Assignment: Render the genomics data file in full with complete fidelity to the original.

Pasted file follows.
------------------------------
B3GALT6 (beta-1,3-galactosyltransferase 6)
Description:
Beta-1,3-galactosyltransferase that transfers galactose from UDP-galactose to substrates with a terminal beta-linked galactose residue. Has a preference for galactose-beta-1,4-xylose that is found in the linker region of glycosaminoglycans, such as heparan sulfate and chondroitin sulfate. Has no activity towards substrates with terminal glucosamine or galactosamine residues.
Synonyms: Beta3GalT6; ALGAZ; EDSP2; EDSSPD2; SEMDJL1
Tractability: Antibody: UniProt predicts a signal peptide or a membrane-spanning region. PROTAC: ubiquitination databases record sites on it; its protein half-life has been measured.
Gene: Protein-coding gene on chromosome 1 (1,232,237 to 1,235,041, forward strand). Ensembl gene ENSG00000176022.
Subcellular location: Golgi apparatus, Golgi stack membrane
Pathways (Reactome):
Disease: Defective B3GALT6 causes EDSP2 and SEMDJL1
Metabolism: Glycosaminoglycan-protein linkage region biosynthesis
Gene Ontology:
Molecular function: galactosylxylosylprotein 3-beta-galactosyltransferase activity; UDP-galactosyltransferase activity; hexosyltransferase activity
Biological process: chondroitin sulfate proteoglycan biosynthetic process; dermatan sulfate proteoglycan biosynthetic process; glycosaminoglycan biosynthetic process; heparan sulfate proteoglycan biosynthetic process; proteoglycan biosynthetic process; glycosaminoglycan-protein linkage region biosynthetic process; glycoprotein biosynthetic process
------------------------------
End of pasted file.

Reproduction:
B3GALT6 (beta-1,3-galactosyltransferase 6)
Description:
Beta-1,3-galactosyltransferase that transfers galactose from UDP-galactose to substrates with a terminal beta-linked galactose residue. Has a preference for galactose-beta-1,4-xylose that is found in the linker region of glycosaminoglycans, such as heparan sulfate and chondroitin sulfate. Has no activity towards substrates with terminal glucosamine or galactosamine residues.
Synonyms: Beta3GalT6; ALGAZ; EDSP2; EDSSPD2; SEMDJL1
Tractability: Antibody: UniProt predicts a signal peptide or a membrane-spanning region. PROTAC: ubiquitination databases record sites on it; its protein half-life has been measured.
Gene: Protein-coding gene on chromosome 1 (1,232,237 to 1,235,041, forward strand). Ensembl gene ENSG00000176022.
Subcellular location: Golgi apparatus, Golgi stack membrane
Pathways (Reactome):
Disease: Defective B3GALT6 causes EDSP2 and SEMDJL1
Metabolism: Glycosaminoglycan-protein linkage region biosynthesis
Gene Ontology:
Molecular function: galactosylxylosylprotein 3-beta-galactosyltransferase activity; UDP-galactosyltransferase activity; hexosyltransferase activity
Biological process: chondroitin sulfate proteoglycan biosynthetic process; dermatan sulfate proteoglycan biosynthetic process; glycosaminoglycan biosynthetic process; heparan sulfate proteoglycan biosynthetic process; proteoglycan biosynthetic process; glycosaminoglycan-protein linkage region biosynthetic process; glycoprotein biosynthetic process